What is Christian Apologetics and Why It Matters and How Do We Apply It?Apologetics is defined as follows in the online Merriam-Webster Dictionary as of 5/23/2019:
1. "systematic argumentative discourse (see DISCOURSE entry 1 sense 2a) in defense (as of a doctrine)"
2. "a branch of theology devoted to the defense of the divine origin and authority of Christianity"
The term is from the Greek word used in 1 Peter 3:15 ἀπολογίαν, which is generally translated as "a defense." From the English Standard Version of the Bible, the verse is translated to English as follows: "but in your hearts honor Christ the Lord as holy, always being prepared to make a defense to anyone who asks you for a reason for the hope that is in you; yet do it with gentleness and respect,"
Many people are afraid to witness for the sake of Jesus Christ. They are afraid they will offend someone or that they will not know what to say. Below, I've written some information to help you know what to say to help others understand how important salvation through Jesus Christ is. Reading your Bible daily will help you to know the works of God. Studying apologetics will help you prepare for further questions.
Our personal relationship with God, the Father, makes it imperative that we share the Good News of Jesus Christ at all times. God desires that none should perish (suffer eternal death and damnation apart from Him), but that all should have everlasting life. This requires faith in Jesus Christ. How can people come to faith if they have not heard? This is OUR job as Christians - ALL OF US. To say nothing for fear of insulting someone is to potentially condemn for all eternity. Our eternal lives are what matter above that of our temporal lives on earth. Please take forty minutes from your day to watch this video. I believe it will inspire you and help you to grasp the priorities God sets before us and the means to begin the work we are all to do of sharing the gospel of Jesus Christ with others. Remember, when others are offended for the sake of Christ, He told us in the Gospel of Matthew to expect this.
How does one give a defense of their faith? One starts with knowing the reason for one's faith. Our faith is not based on a feeling, but in knowing that God loved us and sent His only begotten Son, Jesus Christ to be born, live, suffer, die, and rise again to conquer sin and death in order that we may be reconciled to God where sin separated us from Him. What did God do for us? His works are listed throughout the Bible. The most important of which is summarized in John 3:16: "For God so loved the world that He gave His only begotten Son, that whosoever believeth in Him shall not perish but have everlasting life."
The gospel of this is: God sent His Son, Jesus Christ, to save us because He loved us. The law of this: to receive this salvation, we must believe in Jesus Christ as Lord (master) and savior, not simply that He existed, but that He died and rose again to save us from our sins.
John 3:17-18 continue: "For God sent not His son into the world to condemn the world, but that the world through Him might be saved. He that believeth in Him is not condemned, but he that believeth not is condemned already, because he hath not believed in the name of the only Son of God."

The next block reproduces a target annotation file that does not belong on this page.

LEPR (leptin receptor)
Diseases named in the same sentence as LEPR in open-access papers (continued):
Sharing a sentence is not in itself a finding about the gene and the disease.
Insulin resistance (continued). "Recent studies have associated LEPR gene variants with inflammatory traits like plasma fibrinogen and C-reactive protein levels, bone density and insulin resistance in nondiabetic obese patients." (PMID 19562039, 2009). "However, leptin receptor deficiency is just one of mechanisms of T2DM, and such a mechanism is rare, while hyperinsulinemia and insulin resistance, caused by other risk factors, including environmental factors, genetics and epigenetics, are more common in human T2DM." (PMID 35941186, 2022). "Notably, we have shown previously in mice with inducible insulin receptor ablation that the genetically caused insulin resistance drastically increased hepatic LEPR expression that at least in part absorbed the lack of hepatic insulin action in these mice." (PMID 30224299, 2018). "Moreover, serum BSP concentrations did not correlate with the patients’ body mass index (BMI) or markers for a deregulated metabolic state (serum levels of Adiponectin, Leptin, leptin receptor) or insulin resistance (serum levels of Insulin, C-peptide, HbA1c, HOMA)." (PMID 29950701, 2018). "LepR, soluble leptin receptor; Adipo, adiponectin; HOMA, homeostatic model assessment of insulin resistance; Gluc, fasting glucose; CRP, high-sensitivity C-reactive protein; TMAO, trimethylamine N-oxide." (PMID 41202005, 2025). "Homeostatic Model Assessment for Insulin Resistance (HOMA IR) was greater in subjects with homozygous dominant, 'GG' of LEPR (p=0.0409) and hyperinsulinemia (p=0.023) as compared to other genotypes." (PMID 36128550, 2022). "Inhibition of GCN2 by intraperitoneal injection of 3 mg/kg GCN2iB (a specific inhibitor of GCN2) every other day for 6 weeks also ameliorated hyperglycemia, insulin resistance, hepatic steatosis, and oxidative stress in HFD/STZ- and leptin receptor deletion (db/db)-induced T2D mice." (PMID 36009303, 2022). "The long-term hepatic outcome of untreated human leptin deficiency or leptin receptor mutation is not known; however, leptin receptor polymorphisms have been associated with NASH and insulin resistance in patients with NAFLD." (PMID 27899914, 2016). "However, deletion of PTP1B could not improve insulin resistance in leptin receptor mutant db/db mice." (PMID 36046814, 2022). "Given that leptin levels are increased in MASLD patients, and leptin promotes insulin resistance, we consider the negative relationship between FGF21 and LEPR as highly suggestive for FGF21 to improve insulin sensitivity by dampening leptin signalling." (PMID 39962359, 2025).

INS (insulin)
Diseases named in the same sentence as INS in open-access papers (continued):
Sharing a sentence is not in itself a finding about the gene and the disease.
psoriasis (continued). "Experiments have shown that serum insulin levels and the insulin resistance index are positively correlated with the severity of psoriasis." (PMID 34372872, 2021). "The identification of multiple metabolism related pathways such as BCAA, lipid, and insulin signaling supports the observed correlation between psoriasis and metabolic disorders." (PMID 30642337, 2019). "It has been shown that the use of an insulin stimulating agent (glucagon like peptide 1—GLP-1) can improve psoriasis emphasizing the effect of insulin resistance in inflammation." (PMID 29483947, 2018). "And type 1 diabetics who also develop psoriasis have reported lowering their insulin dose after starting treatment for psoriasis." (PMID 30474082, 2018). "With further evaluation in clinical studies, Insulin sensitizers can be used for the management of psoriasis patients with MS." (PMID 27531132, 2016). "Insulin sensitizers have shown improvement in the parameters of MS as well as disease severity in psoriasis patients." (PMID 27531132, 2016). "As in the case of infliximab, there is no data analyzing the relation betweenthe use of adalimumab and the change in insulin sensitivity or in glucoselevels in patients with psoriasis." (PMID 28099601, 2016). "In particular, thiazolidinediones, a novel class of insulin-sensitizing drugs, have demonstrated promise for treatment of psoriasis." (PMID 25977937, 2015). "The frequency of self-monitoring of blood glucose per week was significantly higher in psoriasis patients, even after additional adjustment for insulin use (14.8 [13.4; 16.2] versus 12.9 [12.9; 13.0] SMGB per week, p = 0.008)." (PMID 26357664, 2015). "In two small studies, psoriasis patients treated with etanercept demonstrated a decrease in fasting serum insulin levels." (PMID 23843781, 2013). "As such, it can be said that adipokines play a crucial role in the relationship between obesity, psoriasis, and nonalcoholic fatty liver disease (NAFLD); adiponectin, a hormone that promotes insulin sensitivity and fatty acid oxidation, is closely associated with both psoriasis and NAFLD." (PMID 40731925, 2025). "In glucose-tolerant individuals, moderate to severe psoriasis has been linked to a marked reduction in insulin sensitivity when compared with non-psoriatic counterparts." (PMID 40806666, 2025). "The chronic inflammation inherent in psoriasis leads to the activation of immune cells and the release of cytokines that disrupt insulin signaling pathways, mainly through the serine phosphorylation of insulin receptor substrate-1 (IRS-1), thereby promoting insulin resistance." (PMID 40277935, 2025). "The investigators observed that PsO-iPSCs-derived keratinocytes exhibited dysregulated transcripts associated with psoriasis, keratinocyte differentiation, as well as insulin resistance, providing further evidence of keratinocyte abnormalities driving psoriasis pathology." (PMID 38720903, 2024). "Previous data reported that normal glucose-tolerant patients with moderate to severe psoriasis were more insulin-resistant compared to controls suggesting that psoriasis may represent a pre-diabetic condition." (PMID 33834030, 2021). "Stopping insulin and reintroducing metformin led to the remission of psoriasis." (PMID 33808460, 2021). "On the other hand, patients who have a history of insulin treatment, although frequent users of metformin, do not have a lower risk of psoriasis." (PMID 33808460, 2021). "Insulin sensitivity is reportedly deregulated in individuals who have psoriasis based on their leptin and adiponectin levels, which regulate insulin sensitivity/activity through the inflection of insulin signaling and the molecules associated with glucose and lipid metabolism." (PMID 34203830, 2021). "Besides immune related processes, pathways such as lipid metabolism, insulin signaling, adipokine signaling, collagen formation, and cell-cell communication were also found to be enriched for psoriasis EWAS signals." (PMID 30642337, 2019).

Why do we need the salvation through Jesus Christ? As stated in Romans 3:23, "For all have sinned and come short of the glory of God," yet in Romans 5:8, we see God's love for us in the verse, "But God commendeth his love toward us, in that, while we were yet sinners, Christ died for us."
What is required for salvation? Romans 10:9 states, "For if thou shalt confess with thy mouth the Lord Jesus, and shalt believe in thine heart, that God raised him up from the dead, thou shalt be saved:"
Why are we as Christians supposed to do this? Isn't this "the pastor's" job? No, it is all of our job as Christians. When reading 1 Peter 3:15, the "your" and "you," this is for ALL BELIEVERS. We are all called to share the gospel of Jesus Christ. Jesus taught in Matthew 28:19-20 "Go ye therefore, and teach all nations, baptizing them in the name of the Father, and of the Son, and of the Holy Ghost: Teaching them to observe all things whatsoever I have commanded you: and, lo, I am with you always, even unto the end of the world. Amen." In the Greek, the imperative is not "go," but "teach," or rather "make disciples It could be stated, "Make disciples of all nations by going and baptizing them in the name of the Father, and of the Son, and of the Holy Ghost."
Furthermore, Jesus' last commandment recorded in Acts 1:8 just prior to His ascension to Heaven was, "... ye shall be witnesses unto me both in Jerusalem, and in all Judaea, and in Samaria, and unto the uttermost part of the earth."
It will come down to your personal testimony, as well. Not how you "feel," but how you know Jesus Christ to be present in your life.
Remember, God's Word will not return to Him void (Isaiah 55:11). May God bless you as you reach other's for His sake through His Son, Jesus Christ, through the power of the Holy Spirit. Amen.
Christian TerminologyFor those new to words commonly used in Christian faith, here are some words you may hear or come across in reading various translations of the Bible: Perhaps as an evangelist or apologist you may have the opportunity to help someone outside the Christian faith understand these terms.
Bible: A collection of God-inspired, God-breathed, writings that record God's work from creation through the time of the first-generation apostles of Jesus Christ and the first century church whom they taught.
Gospel: Good News
Angel: Messenger (of God), but the root word means messenger.
Evangelist: A messenger with the Good News of Jesus Christ.
Testament: A covenant or promise. The "Old Testament" (Hebrew Bible) is the promise made between God and the Israelite people which foreshadowed the coming of a Messiah. The New Testament is the writings of the disciples, apostles, and their disciples, e.g. Luke, who give testimony of the coming of Jesus Christ and his death and resurrection. It also includes letters written to the early churches.